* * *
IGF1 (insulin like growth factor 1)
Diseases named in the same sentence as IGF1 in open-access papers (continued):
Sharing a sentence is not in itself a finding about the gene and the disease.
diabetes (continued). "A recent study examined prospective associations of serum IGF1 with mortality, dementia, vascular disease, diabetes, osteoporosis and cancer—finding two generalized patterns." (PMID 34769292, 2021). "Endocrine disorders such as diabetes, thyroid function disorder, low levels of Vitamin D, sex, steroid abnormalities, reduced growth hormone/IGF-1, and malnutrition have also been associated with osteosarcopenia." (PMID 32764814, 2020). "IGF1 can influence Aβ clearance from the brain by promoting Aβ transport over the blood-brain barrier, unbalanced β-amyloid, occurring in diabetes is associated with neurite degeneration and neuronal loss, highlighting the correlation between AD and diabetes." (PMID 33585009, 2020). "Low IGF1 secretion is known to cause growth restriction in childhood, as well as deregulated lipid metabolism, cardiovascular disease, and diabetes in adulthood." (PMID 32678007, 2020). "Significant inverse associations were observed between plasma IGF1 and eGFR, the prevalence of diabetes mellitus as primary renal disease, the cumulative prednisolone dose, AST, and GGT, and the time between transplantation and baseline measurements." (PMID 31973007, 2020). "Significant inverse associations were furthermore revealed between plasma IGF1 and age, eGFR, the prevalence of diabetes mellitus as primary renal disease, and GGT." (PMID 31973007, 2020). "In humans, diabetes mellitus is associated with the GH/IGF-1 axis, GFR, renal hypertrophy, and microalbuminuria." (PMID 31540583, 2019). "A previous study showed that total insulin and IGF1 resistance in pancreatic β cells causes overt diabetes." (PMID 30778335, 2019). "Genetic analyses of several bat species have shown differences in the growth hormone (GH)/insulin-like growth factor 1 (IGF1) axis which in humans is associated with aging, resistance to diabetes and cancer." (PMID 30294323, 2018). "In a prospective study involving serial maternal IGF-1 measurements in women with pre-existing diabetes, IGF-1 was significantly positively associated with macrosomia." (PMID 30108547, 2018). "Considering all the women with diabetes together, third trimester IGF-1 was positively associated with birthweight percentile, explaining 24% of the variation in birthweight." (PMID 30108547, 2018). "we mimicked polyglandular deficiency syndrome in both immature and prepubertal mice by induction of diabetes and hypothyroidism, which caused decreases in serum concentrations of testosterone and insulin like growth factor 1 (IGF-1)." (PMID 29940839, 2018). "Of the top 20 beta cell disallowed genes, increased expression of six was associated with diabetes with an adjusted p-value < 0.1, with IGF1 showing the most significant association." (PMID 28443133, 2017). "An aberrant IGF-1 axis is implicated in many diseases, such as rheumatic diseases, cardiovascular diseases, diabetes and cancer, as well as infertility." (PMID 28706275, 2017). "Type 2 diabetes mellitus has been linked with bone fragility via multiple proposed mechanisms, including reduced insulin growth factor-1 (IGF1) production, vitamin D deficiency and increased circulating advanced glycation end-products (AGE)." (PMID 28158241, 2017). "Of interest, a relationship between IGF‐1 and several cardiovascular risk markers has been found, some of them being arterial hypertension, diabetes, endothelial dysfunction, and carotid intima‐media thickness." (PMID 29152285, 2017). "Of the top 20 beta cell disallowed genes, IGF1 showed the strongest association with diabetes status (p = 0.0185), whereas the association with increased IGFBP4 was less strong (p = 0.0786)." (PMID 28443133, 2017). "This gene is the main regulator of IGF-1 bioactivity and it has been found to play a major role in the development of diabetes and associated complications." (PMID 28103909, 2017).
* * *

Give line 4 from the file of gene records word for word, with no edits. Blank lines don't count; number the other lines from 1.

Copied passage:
diabetes (continued). "A recent study examined prospective associations of serum IGF1 with mortality, dementia, vascular disease, diabetes, osteoporosis and cancer—finding two generalized patterns." (PMID 34769292, 2021). "Endocrine disorders such as diabetes, thyroid function disorder, low levels of Vitamin D, sex, steroid abnormalities, reduced growth hormone/IGF-1, and malnutrition have also been associated with osteosarcopenia." (PMID 32764814, 2020). "IGF1 can influence Aβ clearance from the brain by promoting Aβ transport over the blood-brain barrier, unbalanced β-amyloid, occurring in diabetes is associated with neurite degeneration and neuronal loss, highlighting the correlation between AD and diabetes." (PMID 33585009, 2020). "Low IGF1 secretion is known to cause growth restriction in childhood, as well as deregulated lipid metabolism, cardiovascular disease, and diabetes in adulthood." (PMID 32678007, 2020). "Significant inverse associations were observed between plasma IGF1 and eGFR, the prevalence of diabetes mellitus as primary renal disease, the cumulative prednisolone dose, AST, and GGT, and the time between transplantation and baseline measurements." (PMID 31973007, 2020). "Significant inverse associations were furthermore revealed between plasma IGF1 and age, eGFR, the prevalence of diabetes mellitus as primary renal disease, and GGT." (PMID 31973007, 2020). "In humans, diabetes mellitus is associated with the GH/IGF-1 axis, GFR, renal hypertrophy, and microalbuminuria." (PMID 31540583, 2019). "A previous study showed that total insulin and IGF1 resistance in pancreatic β cells causes overt diabetes." (PMID 30778335, 2019). "Genetic analyses of several bat species have shown differences in the growth hormone (GH)/insulin-like growth factor 1 (IGF1) axis which in humans is associated with aging, resistance to diabetes and cancer." (PMID 30294323, 2018). "In a prospective study involving serial maternal IGF-1 measurements in women with pre-existing diabetes, IGF-1 was significantly positively associated with macrosomia." (PMID 30108547, 2018). "Considering all the women with diabetes together, third trimester IGF-1 was positively associated with birthweight percentile, explaining 24% of the variation in birthweight." (PMID 30108547, 2018). "we mimicked polyglandular deficiency syndrome in both immature and prepubertal mice by induction of diabetes and hypothyroidism, which caused decreases in serum concentrations of testosterone and insulin like growth factor 1 (IGF-1)." (PMID 29940839, 2018). "Of the top 20 beta cell disallowed genes, increased expression of six was associated with diabetes with an adjusted p-value < 0.1, with IGF1 showing the most significant association." (PMID 28443133, 2017). "An aberrant IGF-1 axis is implicated in many diseases, such as rheumatic diseases, cardiovascular diseases, diabetes and cancer, as well as infertility." (PMID 28706275, 2017). "Type 2 diabetes mellitus has been linked with bone fragility via multiple proposed mechanisms, including reduced insulin growth factor-1 (IGF1) production, vitamin D deficiency and increased circulating advanced glycation end-products (AGE)." (PMID 28158241, 2017). "Of interest, a relationship between IGF‐1 and several cardiovascular risk markers has been found, some of them being arterial hypertension, diabetes, endothelial dysfunction, and carotid intima‐media thickness." (PMID 29152285, 2017). "Of the top 20 beta cell disallowed genes, IGF1 showed the strongest association with diabetes status (p = 0.0185), whereas the association with increased IGFBP4 was less strong (p = 0.0786)." (PMID 28443133, 2017). "This gene is the main regulator of IGF-1 bioactivity and it has been found to play a major role in the development of diabetes and associated complications." (PMID 28103909, 2017).